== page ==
Posted by Reblog: Lehigh Valley News.
Northampton County Council members approved a bond in June that included $4 million for five permanent generators at the Upper Nazareth Township nursing home.
Four months after Northampton County Council took out a bond to finance the installation of new generators at Gracedale, the county is still ill-prepared for an emergency scenario at the nursing home.
The Upper Nazareth Township facility had to rely on generators provided by FEMA for days after its own failed following the devastation of Superstorm Sandy last year. Even then, some crucial systems like heat were not operational until regular power was restored, said Administrator Millard D. Freeman. Elected officials addressed the generators by borrowing $4 million for five new generators as part of an $11.4 million bond in June.
But, during a finance committee meeting tonight, Director of Public Works Steve DeSalva informed council members the county has not even sent out a request for proposals for the project.
The news drew frustrated responses from council members. Councilman Robert Werner, a member of the Gracedale advisory committee, said the county should have learned what it needed for a request for proposals before the bond was even approved. Pushing it back until now could leave Gracedale residents in a life-or-death scenario if another prolonged blackout occurs, he said.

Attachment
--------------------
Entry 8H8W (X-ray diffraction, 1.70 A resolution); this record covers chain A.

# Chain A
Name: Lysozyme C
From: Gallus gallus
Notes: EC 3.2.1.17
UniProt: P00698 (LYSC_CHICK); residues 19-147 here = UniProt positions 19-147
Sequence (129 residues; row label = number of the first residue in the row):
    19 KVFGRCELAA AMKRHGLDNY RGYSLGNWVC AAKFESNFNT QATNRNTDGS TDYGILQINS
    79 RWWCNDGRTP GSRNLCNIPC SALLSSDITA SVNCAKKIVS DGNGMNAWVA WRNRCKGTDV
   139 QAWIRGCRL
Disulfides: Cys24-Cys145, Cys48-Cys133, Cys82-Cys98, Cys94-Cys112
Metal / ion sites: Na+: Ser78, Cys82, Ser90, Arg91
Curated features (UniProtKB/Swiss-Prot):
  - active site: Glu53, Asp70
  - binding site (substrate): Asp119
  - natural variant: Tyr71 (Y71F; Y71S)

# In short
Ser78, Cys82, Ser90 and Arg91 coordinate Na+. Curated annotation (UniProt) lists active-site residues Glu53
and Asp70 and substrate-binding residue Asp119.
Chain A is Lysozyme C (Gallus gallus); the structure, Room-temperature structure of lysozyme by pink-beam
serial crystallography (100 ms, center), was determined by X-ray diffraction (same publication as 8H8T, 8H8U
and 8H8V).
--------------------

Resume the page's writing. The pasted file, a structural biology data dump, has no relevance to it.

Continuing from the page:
“We should have had this done four months ago,” he said.
DeSalva said the prolonged request for proposals process has been educational, as it allows him to gather information from other engineers about possible solutions. The county also knew the generators were dated before Sandy struck last year, he said, but that they had been pushed to the back burner.
“I have to be brutally honest with you. We are no better prepared now than we were last year,” DeSalva said.
Freeman noted that he currently has a portable generator ready to go in case the permanent ones should fail during an outage. He also noted that generator power does not restore the building’s heat or cooling but that could probably be addressed with some minor changes. Temperatures were still mild when Sandy knocked out power in 2012, so the county did not have to evacuate the building.
Frustration over a lack of progress on capital improvement projects has become a running theme among council members. Tonight, the council members also spent a lengthy period asking why elevator repairs at Gracedale still have not begun two and a half years after problems were first reported. Earlier this month, council members learned repair projects at Northampton County Prison scheduled for completion this year still hadn’t begun.
Council President John Cusick, who is leaving office at the end of this year, recommended to current members they form an active capital improvement committee in 2014. The current committee has not met in eight years, according to county council records.